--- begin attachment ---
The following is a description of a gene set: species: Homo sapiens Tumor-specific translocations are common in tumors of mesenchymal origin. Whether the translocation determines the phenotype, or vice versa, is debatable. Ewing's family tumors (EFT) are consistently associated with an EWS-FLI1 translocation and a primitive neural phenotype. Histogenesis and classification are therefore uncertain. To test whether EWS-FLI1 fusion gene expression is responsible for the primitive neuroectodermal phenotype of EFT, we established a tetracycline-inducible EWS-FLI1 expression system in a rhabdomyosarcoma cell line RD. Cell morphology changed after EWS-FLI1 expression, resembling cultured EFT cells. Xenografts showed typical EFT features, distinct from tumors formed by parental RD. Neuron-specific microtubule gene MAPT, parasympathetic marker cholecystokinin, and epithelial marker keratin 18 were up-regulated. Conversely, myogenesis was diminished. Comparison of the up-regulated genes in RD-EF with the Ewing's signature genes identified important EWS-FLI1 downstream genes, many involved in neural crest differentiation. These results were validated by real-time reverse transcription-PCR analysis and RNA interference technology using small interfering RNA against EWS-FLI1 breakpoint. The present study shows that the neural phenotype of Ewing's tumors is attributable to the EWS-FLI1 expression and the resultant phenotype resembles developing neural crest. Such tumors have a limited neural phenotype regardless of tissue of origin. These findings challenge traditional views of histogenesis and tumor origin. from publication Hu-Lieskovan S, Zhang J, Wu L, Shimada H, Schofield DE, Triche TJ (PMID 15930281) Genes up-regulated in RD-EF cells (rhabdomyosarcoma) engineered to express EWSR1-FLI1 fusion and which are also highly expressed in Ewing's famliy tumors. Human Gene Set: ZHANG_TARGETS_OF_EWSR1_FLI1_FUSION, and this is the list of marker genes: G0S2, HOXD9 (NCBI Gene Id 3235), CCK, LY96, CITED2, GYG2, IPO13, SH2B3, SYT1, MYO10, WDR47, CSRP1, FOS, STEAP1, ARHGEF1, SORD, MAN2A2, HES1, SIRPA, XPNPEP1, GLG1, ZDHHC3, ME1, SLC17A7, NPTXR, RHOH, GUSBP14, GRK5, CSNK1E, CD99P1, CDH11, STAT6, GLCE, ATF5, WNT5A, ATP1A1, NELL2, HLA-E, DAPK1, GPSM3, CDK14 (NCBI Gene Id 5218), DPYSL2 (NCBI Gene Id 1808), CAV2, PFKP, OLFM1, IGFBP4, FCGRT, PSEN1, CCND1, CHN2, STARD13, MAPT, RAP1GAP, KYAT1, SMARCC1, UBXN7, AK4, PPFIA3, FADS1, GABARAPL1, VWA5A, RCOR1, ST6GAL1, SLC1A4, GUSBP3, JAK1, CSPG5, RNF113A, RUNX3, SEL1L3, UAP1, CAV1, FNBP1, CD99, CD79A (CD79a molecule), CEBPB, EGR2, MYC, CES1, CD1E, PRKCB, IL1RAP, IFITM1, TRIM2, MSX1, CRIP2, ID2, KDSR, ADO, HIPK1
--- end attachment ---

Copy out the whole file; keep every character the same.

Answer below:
The following is a description of a gene set: species: Homo sapiens Tumor-specific translocations are common in tumors of mesenchymal origin. Whether the translocation determines the phenotype, or vice versa, is debatable. Ewing's family tumors (EFT) are consistently associated with an EWS-FLI1 translocation and a primitive neural phenotype. Histogenesis and classification are therefore uncertain. To test whether EWS-FLI1 fusion gene expression is responsible for the primitive neuroectodermal phenotype of EFT, we established a tetracycline-inducible EWS-FLI1 expression system in a rhabdomyosarcoma cell line RD. Cell morphology changed after EWS-FLI1 expression, resembling cultured EFT cells. Xenografts showed typical EFT features, distinct from tumors formed by parental RD. Neuron-specific microtubule gene MAPT, parasympathetic marker cholecystokinin, and epithelial marker keratin 18 were up-regulated. Conversely, myogenesis was diminished. Comparison of the up-regulated genes in RD-EF with the Ewing's signature genes identified important EWS-FLI1 downstream genes, many involved in neural crest differentiation. These results were validated by real-time reverse transcription-PCR analysis and RNA interference technology using small interfering RNA against EWS-FLI1 breakpoint. The present study shows that the neural phenotype of Ewing's tumors is attributable to the EWS-FLI1 expression and the resultant phenotype resembles developing neural crest. Such tumors have a limited neural phenotype regardless of tissue of origin. These findings challenge traditional views of histogenesis and tumor origin. from publication Hu-Lieskovan S, Zhang J, Wu L, Shimada H, Schofield DE, Triche TJ (PMID 15930281) Genes up-regulated in RD-EF cells (rhabdomyosarcoma) engineered to express EWSR1-FLI1 fusion and which are also highly expressed in Ewing's famliy tumors. Human Gene Set: ZHANG_TARGETS_OF_EWSR1_FLI1_FUSION, and this is the list of marker genes: G0S2, HOXD9 (NCBI Gene Id 3235), CCK, LY96, CITED2, GYG2, IPO13, SH2B3, SYT1, MYO10, WDR47, CSRP1, FOS, STEAP1, ARHGEF1, SORD, MAN2A2, HES1, SIRPA, XPNPEP1, GLG1, ZDHHC3, ME1, SLC17A7, NPTXR, RHOH, GUSBP14, GRK5, CSNK1E, CD99P1, CDH11, STAT6, GLCE, ATF5, WNT5A, ATP1A1, NELL2, HLA-E, DAPK1, GPSM3, CDK14 (NCBI Gene Id 5218), DPYSL2 (NCBI Gene Id 1808), CAV2, PFKP, OLFM1, IGFBP4, FCGRT, PSEN1, CCND1, CHN2, STARD13, MAPT, RAP1GAP, KYAT1, SMARCC1, UBXN7, AK4, PPFIA3, FADS1, GABARAPL1, VWA5A, RCOR1, ST6GAL1, SLC1A4, GUSBP3, JAK1, CSPG5, RNF113A, RUNX3, SEL1L3, UAP1, CAV1, FNBP1, CD99, CD79A (CD79a molecule), CEBPB, EGR2, MYC, CES1, CD1E, PRKCB, IL1RAP, IFITM1, TRIM2, MSX1, CRIP2, ID2, KDSR, ADO, HIPK1